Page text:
Paperback Tragedy – Threeshe!

Ahh, Pop Punk. The genre that’s damned if it does, and damned if it doesn’t. The de-facto outcast in a music genre made for outcasts. Pop Punk has saved my soul several times. It’s also been the bane of my fandom. If done right, it can be a rich, fulfilling consumption experience akin to a dessert. But much like its derogatory moniker “bubble gum”; it’s cheap, full of sweeteners that only appeal at first, and loses its taste shortly after the first bite. Sometimes you’ll get Pop Punk worthy of candy-bar-status. But just like a Snickers bar, it’s usually full of lies, unnecessary additives, and leaves you hungry for actual sustenance.

Then there’s Pop Punk like Paperback Tragedy’s latest LP from Allegedly Records. Threeshe! is a decadent treat that’s every bit as nourishing as it is rebellious. A well-crafted work of art that tantalizes your senses while doubling as a mainstay as important as culinary cornerstones like vanilla ice cream and hot apple pie.

Don’t get it twisted, though. Threeshe! isn’t just a dessert you have every once in a while. This record is the real deal. From the introductory track (with its adorable host announcing the grand arrival of Threeshe!) the band lets you know that you’re in for a worthwhile journey indicative of its play-like overture, “Last Ride of the Coastal Warriors”.

The first full-fledged song, “Autumn Again”, is a nice introduction to the band that harkens back to their first LP Ba Bah Gooshe – with less of a Saves the Day vibe and more of a NOFX influence. Now, before you roll your eyes, allow me to elaborate. PbT drummer, Clay, is obviously a student of NOFX’s Smelly, with sick triplet double-bass beats, blistering fast feels, and the uncanny ability to switch things up on a dime. Smelly is a punk rock legend, and Clay takes that torch and runs with it from the jump. Frontman, Will West, applies a satisfying callback to the glory days of Fat Mike’s vocal style, while not sounding like Mike at all. Will’s vocal tambour is naturally appealing, and his ability to navigate through intricate harmonies that weave in and out of heartfelt lyrics already has me feeling like I’m going to love the shit out of this record.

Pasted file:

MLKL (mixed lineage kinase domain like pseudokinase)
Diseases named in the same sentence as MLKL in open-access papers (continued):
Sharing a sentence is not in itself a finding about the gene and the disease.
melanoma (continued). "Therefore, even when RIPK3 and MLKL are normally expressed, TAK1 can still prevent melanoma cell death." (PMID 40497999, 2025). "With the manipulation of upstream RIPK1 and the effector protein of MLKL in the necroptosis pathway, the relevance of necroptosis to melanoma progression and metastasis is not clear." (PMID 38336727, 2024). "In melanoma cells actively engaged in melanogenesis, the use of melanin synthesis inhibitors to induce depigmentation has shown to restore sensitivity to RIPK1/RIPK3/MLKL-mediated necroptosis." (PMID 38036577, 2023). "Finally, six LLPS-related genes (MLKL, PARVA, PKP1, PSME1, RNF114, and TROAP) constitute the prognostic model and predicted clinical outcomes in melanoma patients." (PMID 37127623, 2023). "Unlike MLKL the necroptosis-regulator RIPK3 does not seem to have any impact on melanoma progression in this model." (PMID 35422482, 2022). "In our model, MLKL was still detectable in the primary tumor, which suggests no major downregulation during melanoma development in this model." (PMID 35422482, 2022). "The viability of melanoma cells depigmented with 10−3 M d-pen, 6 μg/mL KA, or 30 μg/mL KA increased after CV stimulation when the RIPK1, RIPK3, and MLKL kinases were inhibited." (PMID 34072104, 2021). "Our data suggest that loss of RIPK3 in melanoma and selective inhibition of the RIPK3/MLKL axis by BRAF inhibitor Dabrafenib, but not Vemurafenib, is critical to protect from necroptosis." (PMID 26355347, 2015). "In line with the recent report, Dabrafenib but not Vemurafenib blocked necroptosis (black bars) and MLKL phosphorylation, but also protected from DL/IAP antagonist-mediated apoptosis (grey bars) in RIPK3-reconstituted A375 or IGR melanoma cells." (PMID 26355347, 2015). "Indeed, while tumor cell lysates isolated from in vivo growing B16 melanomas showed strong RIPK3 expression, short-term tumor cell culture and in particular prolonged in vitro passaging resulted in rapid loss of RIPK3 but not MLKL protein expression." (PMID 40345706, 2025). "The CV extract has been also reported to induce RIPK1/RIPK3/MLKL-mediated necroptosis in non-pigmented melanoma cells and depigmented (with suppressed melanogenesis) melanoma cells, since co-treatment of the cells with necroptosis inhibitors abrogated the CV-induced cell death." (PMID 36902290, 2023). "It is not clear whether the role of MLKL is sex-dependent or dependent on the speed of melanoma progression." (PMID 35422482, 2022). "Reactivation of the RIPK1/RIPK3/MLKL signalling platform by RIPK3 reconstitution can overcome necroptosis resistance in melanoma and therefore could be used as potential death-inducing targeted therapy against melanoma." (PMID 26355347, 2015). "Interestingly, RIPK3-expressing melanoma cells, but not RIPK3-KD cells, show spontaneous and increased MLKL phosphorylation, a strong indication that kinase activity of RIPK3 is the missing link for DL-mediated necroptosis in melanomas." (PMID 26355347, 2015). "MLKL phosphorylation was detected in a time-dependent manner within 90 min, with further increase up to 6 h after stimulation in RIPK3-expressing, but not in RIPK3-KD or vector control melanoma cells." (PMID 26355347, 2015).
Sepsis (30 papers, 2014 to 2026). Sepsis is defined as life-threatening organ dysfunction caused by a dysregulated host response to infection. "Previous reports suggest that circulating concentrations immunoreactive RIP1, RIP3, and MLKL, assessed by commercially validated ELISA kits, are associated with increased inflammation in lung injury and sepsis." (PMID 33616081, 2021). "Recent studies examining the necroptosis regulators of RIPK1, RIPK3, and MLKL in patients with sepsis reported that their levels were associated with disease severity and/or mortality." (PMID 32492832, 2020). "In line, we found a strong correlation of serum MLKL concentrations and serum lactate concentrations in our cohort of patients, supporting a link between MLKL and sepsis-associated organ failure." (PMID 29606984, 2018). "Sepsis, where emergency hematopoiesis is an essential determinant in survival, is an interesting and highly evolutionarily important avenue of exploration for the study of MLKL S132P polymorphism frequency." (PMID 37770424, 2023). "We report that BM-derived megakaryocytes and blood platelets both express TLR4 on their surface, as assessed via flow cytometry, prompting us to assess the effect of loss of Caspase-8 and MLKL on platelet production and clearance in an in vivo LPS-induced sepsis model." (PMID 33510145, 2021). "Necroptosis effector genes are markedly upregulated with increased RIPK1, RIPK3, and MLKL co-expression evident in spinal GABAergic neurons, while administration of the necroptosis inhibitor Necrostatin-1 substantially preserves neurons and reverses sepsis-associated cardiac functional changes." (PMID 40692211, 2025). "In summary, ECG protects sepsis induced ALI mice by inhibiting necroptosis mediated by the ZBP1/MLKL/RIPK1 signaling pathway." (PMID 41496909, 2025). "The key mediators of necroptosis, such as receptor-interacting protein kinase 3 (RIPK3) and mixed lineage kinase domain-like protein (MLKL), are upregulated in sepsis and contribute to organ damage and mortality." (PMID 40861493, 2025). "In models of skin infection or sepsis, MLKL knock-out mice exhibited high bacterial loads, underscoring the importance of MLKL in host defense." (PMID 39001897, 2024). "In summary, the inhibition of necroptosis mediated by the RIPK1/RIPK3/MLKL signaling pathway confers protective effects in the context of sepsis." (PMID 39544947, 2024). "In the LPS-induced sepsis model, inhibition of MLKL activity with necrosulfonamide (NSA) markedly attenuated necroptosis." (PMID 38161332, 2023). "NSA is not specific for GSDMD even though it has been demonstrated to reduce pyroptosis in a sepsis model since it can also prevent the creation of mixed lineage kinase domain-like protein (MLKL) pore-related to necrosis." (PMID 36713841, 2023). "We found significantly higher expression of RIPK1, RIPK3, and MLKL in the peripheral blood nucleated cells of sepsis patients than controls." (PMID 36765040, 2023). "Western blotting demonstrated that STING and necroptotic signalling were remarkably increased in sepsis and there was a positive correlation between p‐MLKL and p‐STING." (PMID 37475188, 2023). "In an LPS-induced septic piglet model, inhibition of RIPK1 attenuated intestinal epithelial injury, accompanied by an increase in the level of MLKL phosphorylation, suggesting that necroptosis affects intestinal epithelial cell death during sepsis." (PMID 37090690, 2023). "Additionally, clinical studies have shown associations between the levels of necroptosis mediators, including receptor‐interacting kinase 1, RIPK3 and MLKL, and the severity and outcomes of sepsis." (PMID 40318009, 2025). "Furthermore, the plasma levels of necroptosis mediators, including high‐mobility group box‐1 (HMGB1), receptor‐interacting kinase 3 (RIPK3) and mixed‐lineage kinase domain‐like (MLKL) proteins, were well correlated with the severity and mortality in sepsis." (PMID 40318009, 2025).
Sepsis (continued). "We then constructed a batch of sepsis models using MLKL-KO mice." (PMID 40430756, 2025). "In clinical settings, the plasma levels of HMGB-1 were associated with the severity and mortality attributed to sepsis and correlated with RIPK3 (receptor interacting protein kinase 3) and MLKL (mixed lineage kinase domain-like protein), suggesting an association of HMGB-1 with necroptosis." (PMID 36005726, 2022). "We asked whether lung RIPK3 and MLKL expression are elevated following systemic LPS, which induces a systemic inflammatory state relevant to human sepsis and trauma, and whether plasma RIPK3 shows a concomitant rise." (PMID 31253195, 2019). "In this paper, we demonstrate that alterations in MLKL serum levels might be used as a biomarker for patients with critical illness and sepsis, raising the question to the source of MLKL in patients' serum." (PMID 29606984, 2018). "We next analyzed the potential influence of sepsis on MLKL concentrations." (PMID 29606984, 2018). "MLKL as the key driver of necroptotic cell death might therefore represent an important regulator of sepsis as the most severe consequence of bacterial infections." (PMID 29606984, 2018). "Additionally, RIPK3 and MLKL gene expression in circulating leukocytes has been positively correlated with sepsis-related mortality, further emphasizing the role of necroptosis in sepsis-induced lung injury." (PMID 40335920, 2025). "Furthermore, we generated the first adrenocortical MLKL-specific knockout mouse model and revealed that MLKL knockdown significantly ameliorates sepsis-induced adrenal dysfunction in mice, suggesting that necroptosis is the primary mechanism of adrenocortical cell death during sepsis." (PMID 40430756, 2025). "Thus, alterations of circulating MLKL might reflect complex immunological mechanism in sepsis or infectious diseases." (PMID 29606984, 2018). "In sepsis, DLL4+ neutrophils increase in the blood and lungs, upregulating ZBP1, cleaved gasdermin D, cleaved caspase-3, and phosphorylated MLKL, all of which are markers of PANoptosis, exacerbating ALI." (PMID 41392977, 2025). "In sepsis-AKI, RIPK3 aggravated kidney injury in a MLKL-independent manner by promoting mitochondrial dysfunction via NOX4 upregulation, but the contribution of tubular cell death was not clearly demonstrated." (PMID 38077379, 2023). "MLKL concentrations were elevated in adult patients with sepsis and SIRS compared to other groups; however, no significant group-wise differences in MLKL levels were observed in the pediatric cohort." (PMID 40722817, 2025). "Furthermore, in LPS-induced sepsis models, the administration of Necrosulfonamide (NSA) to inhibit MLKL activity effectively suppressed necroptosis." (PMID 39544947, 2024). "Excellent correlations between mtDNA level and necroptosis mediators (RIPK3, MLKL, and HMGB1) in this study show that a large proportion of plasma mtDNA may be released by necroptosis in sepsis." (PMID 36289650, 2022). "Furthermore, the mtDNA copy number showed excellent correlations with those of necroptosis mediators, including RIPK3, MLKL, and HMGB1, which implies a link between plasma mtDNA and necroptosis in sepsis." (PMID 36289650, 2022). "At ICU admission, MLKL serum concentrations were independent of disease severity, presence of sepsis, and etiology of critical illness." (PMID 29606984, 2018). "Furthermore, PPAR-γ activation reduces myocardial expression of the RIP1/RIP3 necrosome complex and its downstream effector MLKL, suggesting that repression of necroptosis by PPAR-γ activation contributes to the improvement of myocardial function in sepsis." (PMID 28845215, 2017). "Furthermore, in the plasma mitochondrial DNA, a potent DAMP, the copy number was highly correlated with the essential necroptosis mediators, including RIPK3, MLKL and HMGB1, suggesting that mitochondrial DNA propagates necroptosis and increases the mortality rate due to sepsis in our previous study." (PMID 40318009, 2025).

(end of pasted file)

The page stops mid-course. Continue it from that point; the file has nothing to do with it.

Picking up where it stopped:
PbT wastes little time letting me know that I’m not in for typical Pop Punk fare. The very next track, “Divided”, opens with an aggressive 3/4 rhythm that will have even the most calloused Hardcore fan headbanging with that weird, awkward bobble atop their thick-ass neck. Yeah. You know the one I’m talking about. Will’s voice transitions seamlessly from the bubbly-yet-melancholy vibe of the first tune into an anthemic vocal performance worthy of conjuring a proper circle pit. Frogg and C-Lunch make their presence known as well on bass and guitar respectively, showing that it takes skill and spunk to create bar-setting Punk Rock.

My boss told me to keep this review to four paragraphs and that I didn’t have to write about every song. But, shit! How can I ignore amazing tunes like “Deep Inside”, “Wishing Stars”, and “To the Bunker”?! Each one is like sampling the very best of several tasty punk rock sub-genres. The songwriting is stellar on these tracks, at a point in the record when output may sag a bit as bands save their heavy hitters for more strategic slots on the track list. Paperback Tragedy comes into each round swinging for the knockout with the key word being songwriting. It’s this reviewer’s firm belief that, in spite of a song’s inherent label, a truly good song can be adapted into many forms.

As Threeshe! blazes on, I find myself imagining the band playing a bonfire acoustic set with renditions of “Mirror, Mirror” and “2-28” ringing out under a blanket of stars while my friends and I sing along to every word.

Like any album overflowing with good songs, I was upset knowing that the end was drawing near, as “Take Me Back (To the Sidebar)” tickled all of my special spots that remind me of Billy Joel and Buddy Holly. My upset didn’t cause the tears to flow, though. Instead, the crying was all Will’s fault. His thoughtful lyrics and passionate delivery turned what would have been just some other band’s bland entry in the historical record about my favorite worldwide catastrophe (and yours!) – the 2020 COVID Pandemic – into a heart-wrenching trip down memory lane where “there’s some friends waiting for me… in the heart of my city”. The band really shines as a whole, as the music pairs perfectly with lyrical lines that remind us of the importance of self-care, and that even when our dreams have to be put on hold, we can always start back down the path that will ultimately lead to our goals.

Finally, Threeshe! ends with a love letter in the guise of a masterful callback to the sounds of early 2000’s Hellogoodbye. Once again, Will’s remarkable way of relating to any and everyone who may listen, hits super close to the heart with proclamations like “Some days I’m so broken, you put me back together. Sometimes, I’m so messed up. You always make it better”. And no matter who the song’s real-life subject may be, I think it’s safe to say that we all have at least that one person in our lives that makes us feel the level of love and comfort that Will feels with the person he wrote this song for.

So eat the dessert. Every fucking day, if you want to. Because Paperback Tragedy’s Threeshe! is the soul food we all need right now.

Vinny is a sometimes music blogger who has one decent promotional headshot that he uses for everything and way too little time to do all of the things he wants to do. He plays in both Jersey Calling and Midlife Covers, as well as runs Rabid Penguin Records. 

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